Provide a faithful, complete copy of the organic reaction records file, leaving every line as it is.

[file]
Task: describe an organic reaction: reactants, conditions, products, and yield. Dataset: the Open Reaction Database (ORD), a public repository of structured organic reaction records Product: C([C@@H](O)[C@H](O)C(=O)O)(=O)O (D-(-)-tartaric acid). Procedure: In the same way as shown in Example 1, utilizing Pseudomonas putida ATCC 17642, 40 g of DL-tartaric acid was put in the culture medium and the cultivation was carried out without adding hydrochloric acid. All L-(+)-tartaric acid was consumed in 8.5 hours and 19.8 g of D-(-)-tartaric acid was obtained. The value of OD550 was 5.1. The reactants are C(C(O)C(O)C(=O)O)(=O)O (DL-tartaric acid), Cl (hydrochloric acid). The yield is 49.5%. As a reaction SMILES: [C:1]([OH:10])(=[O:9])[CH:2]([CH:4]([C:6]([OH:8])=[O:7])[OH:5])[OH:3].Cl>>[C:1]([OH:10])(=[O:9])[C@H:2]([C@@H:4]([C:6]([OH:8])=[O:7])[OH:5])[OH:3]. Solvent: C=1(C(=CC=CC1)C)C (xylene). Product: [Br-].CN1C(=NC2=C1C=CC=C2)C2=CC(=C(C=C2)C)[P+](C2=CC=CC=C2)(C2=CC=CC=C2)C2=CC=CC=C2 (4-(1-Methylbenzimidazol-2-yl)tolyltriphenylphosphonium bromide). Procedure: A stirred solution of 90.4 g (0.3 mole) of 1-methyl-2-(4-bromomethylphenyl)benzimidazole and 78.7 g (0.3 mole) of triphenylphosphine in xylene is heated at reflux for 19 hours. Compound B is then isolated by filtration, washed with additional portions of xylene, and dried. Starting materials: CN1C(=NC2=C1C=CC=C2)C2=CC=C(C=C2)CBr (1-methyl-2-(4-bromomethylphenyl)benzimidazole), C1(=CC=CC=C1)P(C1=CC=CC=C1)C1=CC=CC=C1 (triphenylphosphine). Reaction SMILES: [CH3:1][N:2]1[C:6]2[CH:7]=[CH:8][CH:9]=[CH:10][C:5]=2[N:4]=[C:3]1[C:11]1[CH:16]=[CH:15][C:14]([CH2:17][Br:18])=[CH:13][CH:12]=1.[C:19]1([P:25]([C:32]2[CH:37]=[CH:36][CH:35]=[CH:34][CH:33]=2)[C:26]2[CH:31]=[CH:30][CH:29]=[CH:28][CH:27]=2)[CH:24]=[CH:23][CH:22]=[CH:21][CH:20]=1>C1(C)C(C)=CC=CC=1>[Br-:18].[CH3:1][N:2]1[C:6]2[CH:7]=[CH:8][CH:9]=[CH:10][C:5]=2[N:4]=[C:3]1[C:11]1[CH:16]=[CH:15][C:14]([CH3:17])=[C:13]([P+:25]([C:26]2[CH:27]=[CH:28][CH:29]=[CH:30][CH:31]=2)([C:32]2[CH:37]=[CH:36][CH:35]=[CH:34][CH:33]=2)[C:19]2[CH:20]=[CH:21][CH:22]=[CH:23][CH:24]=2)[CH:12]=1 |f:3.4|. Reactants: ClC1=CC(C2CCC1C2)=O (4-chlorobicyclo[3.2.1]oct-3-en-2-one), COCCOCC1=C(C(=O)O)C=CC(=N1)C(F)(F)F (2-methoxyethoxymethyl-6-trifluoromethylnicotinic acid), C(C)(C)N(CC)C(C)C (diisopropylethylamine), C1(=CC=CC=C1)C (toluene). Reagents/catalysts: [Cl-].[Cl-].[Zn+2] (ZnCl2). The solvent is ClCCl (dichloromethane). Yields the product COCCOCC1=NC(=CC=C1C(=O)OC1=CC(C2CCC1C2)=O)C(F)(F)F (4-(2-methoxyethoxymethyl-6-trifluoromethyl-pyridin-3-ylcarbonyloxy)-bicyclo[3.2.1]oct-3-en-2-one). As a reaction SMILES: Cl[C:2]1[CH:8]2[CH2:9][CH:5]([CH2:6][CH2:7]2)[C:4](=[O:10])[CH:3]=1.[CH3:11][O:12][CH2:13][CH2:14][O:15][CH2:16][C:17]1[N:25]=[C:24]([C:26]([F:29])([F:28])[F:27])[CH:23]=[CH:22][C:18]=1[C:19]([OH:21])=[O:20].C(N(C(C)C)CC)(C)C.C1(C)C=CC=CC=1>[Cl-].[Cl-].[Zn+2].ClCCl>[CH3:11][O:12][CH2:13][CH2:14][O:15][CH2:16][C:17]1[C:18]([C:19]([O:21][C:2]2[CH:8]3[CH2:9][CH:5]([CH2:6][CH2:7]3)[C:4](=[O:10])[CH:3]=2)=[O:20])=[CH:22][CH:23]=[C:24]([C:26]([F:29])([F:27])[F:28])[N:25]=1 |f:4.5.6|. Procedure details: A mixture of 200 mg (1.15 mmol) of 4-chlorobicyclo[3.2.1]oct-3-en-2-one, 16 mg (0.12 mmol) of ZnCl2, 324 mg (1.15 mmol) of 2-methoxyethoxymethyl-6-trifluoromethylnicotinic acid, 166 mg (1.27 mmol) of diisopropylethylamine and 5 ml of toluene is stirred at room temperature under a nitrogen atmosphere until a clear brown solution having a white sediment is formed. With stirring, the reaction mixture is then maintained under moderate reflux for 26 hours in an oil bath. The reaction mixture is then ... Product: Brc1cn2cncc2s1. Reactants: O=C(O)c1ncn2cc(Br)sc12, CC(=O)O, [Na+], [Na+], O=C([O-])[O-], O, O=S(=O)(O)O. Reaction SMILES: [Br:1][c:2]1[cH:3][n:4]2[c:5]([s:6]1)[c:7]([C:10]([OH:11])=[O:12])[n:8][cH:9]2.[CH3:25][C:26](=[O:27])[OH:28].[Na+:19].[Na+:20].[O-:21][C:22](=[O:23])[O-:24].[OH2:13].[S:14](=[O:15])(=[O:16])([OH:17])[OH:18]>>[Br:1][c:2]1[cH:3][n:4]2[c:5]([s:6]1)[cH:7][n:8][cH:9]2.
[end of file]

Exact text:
Task: describe an organic reaction: reactants, conditions, products, and yield. Dataset: the Open Reaction Database (ORD), a public repository of structured organic reaction records Product: C([C@@H](O)[C@H](O)C(=O)O)(=O)O (D-(-)-tartaric acid). Procedure: In the same way as shown in Example 1, utilizing Pseudomonas putida ATCC 17642, 40 g of DL-tartaric acid was put in the culture medium and the cultivation was carried out without adding hydrochloric acid. All L-(+)-tartaric acid was consumed in 8.5 hours and 19.8 g of D-(-)-tartaric acid was obtained. The value of OD550 was 5.1. The reactants are C(C(O)C(O)C(=O)O)(=O)O (DL-tartaric acid), Cl (hydrochloric acid). The yield is 49.5%. As a reaction SMILES: [C:1]([OH:10])(=[O:9])[CH:2]([CH:4]([C:6]([OH:8])=[O:7])[OH:5])[OH:3].Cl>>[C:1]([OH:10])(=[O:9])[C@H:2]([C@@H:4]([C:6]([OH:8])=[O:7])[OH:5])[OH:3]. Solvent: C=1(C(=CC=CC1)C)C (xylene). Product: [Br-].CN1C(=NC2=C1C=CC=C2)C2=CC(=C(C=C2)C)[P+](C2=CC=CC=C2)(C2=CC=CC=C2)C2=CC=CC=C2 (4-(1-Methylbenzimidazol-2-yl)tolyltriphenylphosphonium bromide). Procedure: A stirred solution of 90.4 g (0.3 mole) of 1-methyl-2-(4-bromomethylphenyl)benzimidazole and 78.7 g (0.3 mole) of triphenylphosphine in xylene is heated at reflux for 19 hours. Compound B is then isolated by filtration, washed with additional portions of xylene, and dried. Starting materials: CN1C(=NC2=C1C=CC=C2)C2=CC=C(C=C2)CBr (1-methyl-2-(4-bromomethylphenyl)benzimidazole), C1(=CC=CC=C1)P(C1=CC=CC=C1)C1=CC=CC=C1 (triphenylphosphine). Reaction SMILES: [CH3:1][N:2]1[C:6]2[CH:7]=[CH:8][CH:9]=[CH:10][C:5]=2[N:4]=[C:3]1[C:11]1[CH:16]=[CH:15][C:14]([CH2:17][Br:18])=[CH:13][CH:12]=1.[C:19]1([P:25]([C:32]2[CH:37]=[CH:36][CH:35]=[CH:34][CH:33]=2)[C:26]2[CH:31]=[CH:30][CH:29]=[CH:28][CH:27]=2)[CH:24]=[CH:23][CH:22]=[CH:21][CH:20]=1>C1(C)C(C)=CC=CC=1>[Br-:18].[CH3:1][N:2]1[C:6]2[CH:7]=[CH:8][CH:9]=[CH:10][C:5]=2[N:4]=[C:3]1[C:11]1[CH:16]=[CH:15][C:14]([CH3:17])=[C:13]([P+:25]([C:26]2[CH:27]=[CH:28][CH:29]=[CH:30][CH:31]=2)([C:32]2[CH:37]=[CH:36][CH:35]=[CH:34][CH:33]=2)[C:19]2[CH:20]=[CH:21][CH:22]=[CH:23][CH:24]=2)[CH:12]=1 |f:3.4|. Reactants: ClC1=CC(C2CCC1C2)=O (4-chlorobicyclo[3.2.1]oct-3-en-2-one), COCCOCC1=C(C(=O)O)C=CC(=N1)C(F)(F)F (2-methoxyethoxymethyl-6-trifluoromethylnicotinic acid), C(C)(C)N(CC)C(C)C (diisopropylethylamine), C1(=CC=CC=C1)C (toluene). Reagents/catalysts: [Cl-].[Cl-].[Zn+2] (ZnCl2). The solvent is ClCCl (dichloromethane). Yields the product COCCOCC1=NC(=CC=C1C(=O)OC1=CC(C2CCC1C2)=O)C(F)(F)F (4-(2-methoxyethoxymethyl-6-trifluoromethyl-pyridin-3-ylcarbonyloxy)-bicyclo[3.2.1]oct-3-en-2-one). As a reaction SMILES: Cl[C:2]1[CH:8]2[CH2:9][CH:5]([CH2:6][CH2:7]2)[C:4](=[O:10])[CH:3]=1.[CH3:11][O:12][CH2:13][CH2:14][O:15][CH2:16][C:17]1[N:25]=[C:24]([C:26]([F:29])([F:28])[F:27])[CH:23]=[CH:22][C:18]=1[C:19]([OH:21])=[O:20].C(N(C(C)C)CC)(C)C.C1(C)C=CC=CC=1>[Cl-].[Cl-].[Zn+2].ClCCl>[CH3:11][O:12][CH2:13][CH2:14][O:15][CH2:16][C:17]1[C:18]([C:19]([O:21][C:2]2[CH:8]3[CH2:9][CH:5]([CH2:6][CH2:7]3)[C:4](=[O:10])[CH:3]=2)=[O:20])=[CH:22][CH:23]=[C:24]([C:26]([F:29])([F:27])[F:28])[N:25]=1 |f:4.5.6|. Procedure details: A mixture of 200 mg (1.15 mmol) of 4-chlorobicyclo[3.2.1]oct-3-en-2-one, 16 mg (0.12 mmol) of ZnCl2, 324 mg (1.15 mmol) of 2-methoxyethoxymethyl-6-trifluoromethylnicotinic acid, 166 mg (1.27 mmol) of diisopropylethylamine and 5 ml of toluene is stirred at room temperature under a nitrogen atmosphere until a clear brown solution having a white sediment is formed. With stirring, the reaction mixture is then maintained under moderate reflux for 26 hours in an oil bath. The reaction mixture is then ... Product: Brc1cn2cncc2s1. Reactants: O=C(O)c1ncn2cc(Br)sc12, CC(=O)O, [Na+], [Na+], O=C([O-])[O-], O, O=S(=O)(O)O. Reaction SMILES: [Br:1][c:2]1[cH:3][n:4]2[c:5]([s:6]1)[c:7]([C:10]([OH:11])=[O:12])[n:8][cH:9]2.[CH3:25][C:26](=[O:27])[OH:28].[Na+:19].[Na+:20].[O-:21][C:22](=[O:23])[O-:24].[OH2:13].[S:14](=[O:15])(=[O:16])([OH:17])[OH:18]>>[Br:1][c:2]1[cH:3][n:4]2[c:5]([s:6]1)[cH:7][n:8][cH:9]2.